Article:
When I first moved to Montauk in the 1990s, the telephone booth tucked inside the Shagwong Tavern was my home away from home. I lived in a tiny room on the second floor of the “Yellow House” overlooking Ditch Plains Beach and Shadmore to the west, before the advent of the hipster.
In those pre-cell-phone days, I met a lot of salty characters at that bar, and behind the bar, too. Peter Hewitt, the previous owner Jimmy Hewitt’s brother, was the bartender for 43 years. He kept the bar in check, by not relying on words. Instead, a quick side-eye would tell a customer if he, or she, was out of line.
These days, Peter sits on the other side of the bar, quietly sipping his beer, along with the other customers who frequent the taproom daily. “I have my daytime regulars, the 12 o’clock happy hour and my night time regulars, the 5 o’clock happy hour,” jokes the current co-owner Jason Behan.
“Peter was the bartender my entire life,” says Behan, “He’s all smoke and mirrors. If he didn’t have anything mean to say about you, he didn’t like you.”
Behan, along with partners Beau Campsey and John Krasner, bought the real estate from Jimmy after a 46-year run. Jimmy purchased the tavern in 1969 from Mary Wood who owned it with her late husband Walter Wood from 1946.
The Hewitts grew up in Montauk, but Jimmy spent seven years working for the Sheraton Corporation before returning home to purchase the business and cook in the kitchen, when lunch specials would set you back $3.50.
Behan also grew up in Montauk and left to work in the corporate world on Wall Street. He returned after 15 years to run fishing charters out of kayaks. His grandparents Lester and Maria Behan moved from College Point, Queens, to run a fishing fleet out of Fishangri-la on Fort Pond Bay in the 1950s.
“My grandfather is in the book Dark Noon,” Behan says. “He pulled 12 people from the Pelican fishing boat that rolled over at the Lighthouse and received a hero’s citation from the Coast Guard.”
Behan still moonlights as a private yacht captain in the summer, but his full-time job is captain of the ship called Shagwong. “I love the Shagwong,” he says. Running the tavern was his way of saving a piece of his hometown. “Few things make Montauk ‘Montauk,’ and the Shagwong is one of them.”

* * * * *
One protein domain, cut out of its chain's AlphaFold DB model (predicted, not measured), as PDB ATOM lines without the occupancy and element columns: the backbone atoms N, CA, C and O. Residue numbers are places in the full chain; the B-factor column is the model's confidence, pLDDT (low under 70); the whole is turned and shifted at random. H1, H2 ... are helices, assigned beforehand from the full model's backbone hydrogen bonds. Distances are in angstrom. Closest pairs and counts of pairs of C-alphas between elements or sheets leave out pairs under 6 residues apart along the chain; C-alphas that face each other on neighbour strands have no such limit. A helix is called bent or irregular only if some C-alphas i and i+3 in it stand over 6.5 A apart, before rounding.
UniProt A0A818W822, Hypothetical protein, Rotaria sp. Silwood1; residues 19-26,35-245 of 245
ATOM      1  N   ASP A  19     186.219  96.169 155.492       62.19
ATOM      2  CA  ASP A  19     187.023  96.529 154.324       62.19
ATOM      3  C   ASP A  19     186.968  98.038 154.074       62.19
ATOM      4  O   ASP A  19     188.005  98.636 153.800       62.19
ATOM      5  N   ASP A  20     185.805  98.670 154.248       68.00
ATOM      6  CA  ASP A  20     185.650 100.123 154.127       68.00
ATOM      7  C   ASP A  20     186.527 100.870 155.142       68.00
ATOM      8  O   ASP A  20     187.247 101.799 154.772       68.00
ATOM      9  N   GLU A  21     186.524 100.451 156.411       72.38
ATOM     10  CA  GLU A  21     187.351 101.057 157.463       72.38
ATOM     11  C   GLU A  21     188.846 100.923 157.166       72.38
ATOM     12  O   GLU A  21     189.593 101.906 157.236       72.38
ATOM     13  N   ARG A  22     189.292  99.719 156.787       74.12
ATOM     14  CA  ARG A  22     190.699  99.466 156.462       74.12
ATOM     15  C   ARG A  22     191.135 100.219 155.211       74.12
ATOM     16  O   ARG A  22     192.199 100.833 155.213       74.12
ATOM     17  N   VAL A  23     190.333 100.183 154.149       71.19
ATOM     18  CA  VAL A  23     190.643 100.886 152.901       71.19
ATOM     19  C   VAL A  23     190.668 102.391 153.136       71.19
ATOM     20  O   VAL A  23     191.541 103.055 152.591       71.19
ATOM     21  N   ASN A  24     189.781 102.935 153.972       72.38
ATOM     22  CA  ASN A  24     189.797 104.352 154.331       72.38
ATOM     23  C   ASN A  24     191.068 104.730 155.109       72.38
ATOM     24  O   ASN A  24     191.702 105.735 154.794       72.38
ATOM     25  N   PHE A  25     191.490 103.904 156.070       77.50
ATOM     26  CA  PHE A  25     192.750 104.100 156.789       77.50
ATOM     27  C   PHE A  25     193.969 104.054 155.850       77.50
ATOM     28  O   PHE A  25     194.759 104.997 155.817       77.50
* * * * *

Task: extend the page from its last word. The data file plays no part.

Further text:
The Shagwong came close to being a goner. The town collectively held its breath when the Main Street mainstay changed hands. At first, the new owners weren’t sure who would run the show. It became obvious when restaurant management groups came in, that they wanted to rip everything out, which would have been akin to ripping out the heart of Montauk.
“We would stand there with a sinking feeling,” Behan says. “Finally it got to a head when I said ‘I’d be happy to take it over.’”
The town breathed a sigh of relief when the doors reopened after a short break with nary a change in sight, albeit a new kitchen and a few years of grime scrubbed off the walls. “If you look around it’s still the Shagwong,” he says, sitting on a wooden bench that was originally inside a Long Island Rail Road train. That makes sense, considering the 1927 stucco and wood Carl Fisher building was a boarding house for the railroad.
“I get to be a part of the community,” Behan says, something that is obviously close to his heart. His father, John Behan, was a New York State Assemblyman and his mother, Marilyn Behan, ran the Montauk Chamber of Commerce for many years.
The jukebox plays “Tennessee Whiskey,” a photo of Mick Jagger and Jackie-O hang on the wall near the head of an old swordfish with a glass eye, and daytrippers drink beers at copper-topped tables with linen-wrapped silverware while waiting for lunch.
If I’m going to be honest, I’ve shied away from eating at the joint in recent years but I’ve been lured back by chef Andrew Duran’s award-winning clam chowder, clams and linguine, sky-high triple-blend burgers, made with brisket, beef and short rib, 36-ounce, grassfed, bone-in rib eye for two that has been dry-aged for 28 days, lobster macaroni and cheese, clams casino and hearty cioppino.
Behan won’t skimp on the quality of food and even fired a chef who tried to buy cheaper hamburger meat. He put his mother back to work making desserts, including lemon cheesecake in a jar, chocolate ganache cake and her famous buttercream and carrot cake, which she can’t bake fast enough. “There’s no nuts in it,” notes Behan. “There’s enough nuts at the bar.”
A pool table is brought in during the winter months, to keep the nuts happy. The telephone booth was taken out, to make room for a cooler. And although the piano is gone, the sign in the window, “Piano player wanted. Must have knowledge of opening clams,” still exists. It’s so popular, they made it a slogan and slapped it on T-shirts.
Unlike most of the town, the tavern thankfully remains open every single day of the year. When you come over the hill, you see the neon lights of the Shagwong and know you can get a hot cup of clam chowder when it’s cold outside, and when it’s hot outside, grab a cold beer.